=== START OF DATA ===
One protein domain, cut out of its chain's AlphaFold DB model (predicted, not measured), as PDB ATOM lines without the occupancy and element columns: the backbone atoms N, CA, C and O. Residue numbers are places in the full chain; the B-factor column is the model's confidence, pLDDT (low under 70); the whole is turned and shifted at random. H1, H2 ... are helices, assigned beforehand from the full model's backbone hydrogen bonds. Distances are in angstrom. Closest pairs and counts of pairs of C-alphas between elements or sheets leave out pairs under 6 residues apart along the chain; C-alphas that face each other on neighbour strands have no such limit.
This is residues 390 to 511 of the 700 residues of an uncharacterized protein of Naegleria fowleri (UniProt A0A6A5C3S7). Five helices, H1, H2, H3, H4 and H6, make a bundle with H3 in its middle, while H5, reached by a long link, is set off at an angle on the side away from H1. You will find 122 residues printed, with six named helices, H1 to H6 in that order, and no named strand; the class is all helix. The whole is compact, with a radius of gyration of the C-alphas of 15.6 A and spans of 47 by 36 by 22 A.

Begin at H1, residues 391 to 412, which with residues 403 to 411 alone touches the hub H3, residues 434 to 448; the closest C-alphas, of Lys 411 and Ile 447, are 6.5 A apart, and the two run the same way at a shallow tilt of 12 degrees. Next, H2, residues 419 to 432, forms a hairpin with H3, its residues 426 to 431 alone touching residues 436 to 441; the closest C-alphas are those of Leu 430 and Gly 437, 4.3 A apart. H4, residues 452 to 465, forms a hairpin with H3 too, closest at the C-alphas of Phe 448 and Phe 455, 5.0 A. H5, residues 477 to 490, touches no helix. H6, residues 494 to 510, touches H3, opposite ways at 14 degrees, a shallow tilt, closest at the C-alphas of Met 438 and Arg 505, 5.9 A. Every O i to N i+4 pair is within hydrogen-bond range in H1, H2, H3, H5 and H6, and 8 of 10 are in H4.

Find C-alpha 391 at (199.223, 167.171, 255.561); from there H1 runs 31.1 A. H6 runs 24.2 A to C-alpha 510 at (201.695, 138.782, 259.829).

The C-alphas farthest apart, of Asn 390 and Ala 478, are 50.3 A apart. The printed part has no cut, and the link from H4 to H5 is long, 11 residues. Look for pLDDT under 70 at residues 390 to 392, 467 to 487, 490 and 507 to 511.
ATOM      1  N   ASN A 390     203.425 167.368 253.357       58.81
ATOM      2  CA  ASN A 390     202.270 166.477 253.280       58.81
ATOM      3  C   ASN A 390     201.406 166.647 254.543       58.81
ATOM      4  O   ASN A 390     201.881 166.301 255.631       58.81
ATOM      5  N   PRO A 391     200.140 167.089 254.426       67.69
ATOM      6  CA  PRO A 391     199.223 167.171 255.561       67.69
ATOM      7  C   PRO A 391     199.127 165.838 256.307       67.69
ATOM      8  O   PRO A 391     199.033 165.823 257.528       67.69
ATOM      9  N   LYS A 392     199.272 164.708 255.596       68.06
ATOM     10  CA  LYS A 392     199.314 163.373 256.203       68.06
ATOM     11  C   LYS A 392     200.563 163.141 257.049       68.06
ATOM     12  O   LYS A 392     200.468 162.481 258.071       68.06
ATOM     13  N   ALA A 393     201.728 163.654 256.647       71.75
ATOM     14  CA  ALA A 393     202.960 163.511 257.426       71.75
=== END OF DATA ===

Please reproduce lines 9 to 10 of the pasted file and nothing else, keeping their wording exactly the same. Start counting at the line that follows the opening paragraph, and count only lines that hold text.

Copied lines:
ATOM      5  N   PRO A 391     200.140 167.089 254.426       67.69
ATOM      6  CA  PRO A 391     199.223 167.171 255.561       67.69